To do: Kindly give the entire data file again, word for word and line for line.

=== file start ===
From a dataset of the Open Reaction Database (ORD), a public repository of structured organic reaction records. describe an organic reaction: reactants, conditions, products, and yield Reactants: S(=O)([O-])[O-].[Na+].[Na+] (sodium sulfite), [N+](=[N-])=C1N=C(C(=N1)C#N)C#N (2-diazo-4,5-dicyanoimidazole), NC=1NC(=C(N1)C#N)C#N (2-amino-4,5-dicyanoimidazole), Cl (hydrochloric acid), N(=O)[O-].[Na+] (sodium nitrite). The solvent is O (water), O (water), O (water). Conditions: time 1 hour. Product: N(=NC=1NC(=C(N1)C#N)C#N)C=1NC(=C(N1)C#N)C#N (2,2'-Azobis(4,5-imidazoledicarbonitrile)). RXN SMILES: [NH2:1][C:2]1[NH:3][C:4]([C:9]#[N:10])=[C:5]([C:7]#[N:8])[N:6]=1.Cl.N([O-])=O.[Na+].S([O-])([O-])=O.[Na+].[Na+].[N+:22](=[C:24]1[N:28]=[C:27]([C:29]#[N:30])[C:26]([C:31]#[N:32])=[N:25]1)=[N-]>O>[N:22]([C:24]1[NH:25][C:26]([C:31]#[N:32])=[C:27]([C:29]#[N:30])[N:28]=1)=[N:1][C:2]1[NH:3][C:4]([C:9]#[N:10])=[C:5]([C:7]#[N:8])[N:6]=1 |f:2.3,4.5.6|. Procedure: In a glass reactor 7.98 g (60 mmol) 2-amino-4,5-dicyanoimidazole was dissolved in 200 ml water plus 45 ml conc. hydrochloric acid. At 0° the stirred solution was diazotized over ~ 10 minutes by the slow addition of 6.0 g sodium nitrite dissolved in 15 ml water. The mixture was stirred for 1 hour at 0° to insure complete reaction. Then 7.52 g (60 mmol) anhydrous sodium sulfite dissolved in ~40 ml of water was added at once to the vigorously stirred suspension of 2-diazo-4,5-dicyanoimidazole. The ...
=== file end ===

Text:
From a dataset of the Open Reaction Database (ORD), a public repository of structured organic reaction records. describe an organic reaction: reactants, conditions, products, and yield Reactants: S(=O)([O-])[O-].[Na+].[Na+] (sodium sulfite), [N+](=[N-])=C1N=C(C(=N1)C#N)C#N (2-diazo-4,5-dicyanoimidazole), NC=1NC(=C(N1)C#N)C#N (2-amino-4,5-dicyanoimidazole), Cl (hydrochloric acid), N(=O)[O-].[Na+] (sodium nitrite). The solvent is O (water), O (water), O (water). Conditions: time 1 hour. Product: N(=NC=1NC(=C(N1)C#N)C#N)C=1NC(=C(N1)C#N)C#N (2,2'-Azobis(4,5-imidazoledicarbonitrile)). RXN SMILES: [NH2:1][C:2]1[NH:3][C:4]([C:9]#[N:10])=[C:5]([C:7]#[N:8])[N:6]=1.Cl.N([O-])=O.[Na+].S([O-])([O-])=O.[Na+].[Na+].[N+:22](=[C:24]1[N:28]=[C:27]([C:29]#[N:30])[C:26]([C:31]#[N:32])=[N:25]1)=[N-]>O>[N:22]([C:24]1[NH:25][C:26]([C:31]#[N:32])=[C:27]([C:29]#[N:30])[N:28]=1)=[N:1][C:2]1[NH:3][C:4]([C:9]#[N:10])=[C:5]([C:7]#[N:8])[N:6]=1 |f:2.3,4.5.6|. Procedure: In a glass reactor 7.98 g (60 mmol) 2-amino-4,5-dicyanoimidazole was dissolved in 200 ml water plus 45 ml conc. hydrochloric acid. At 0° the stirred solution was diazotized over ~ 10 minutes by the slow addition of 6.0 g sodium nitrite dissolved in 15 ml water. The mixture was stirred for 1 hour at 0° to insure complete reaction. Then 7.52 g (60 mmol) anhydrous sodium sulfite dissolved in ~40 ml of water was added at once to the vigorously stirred suspension of 2-diazo-4,5-dicyanoimidazole. The ...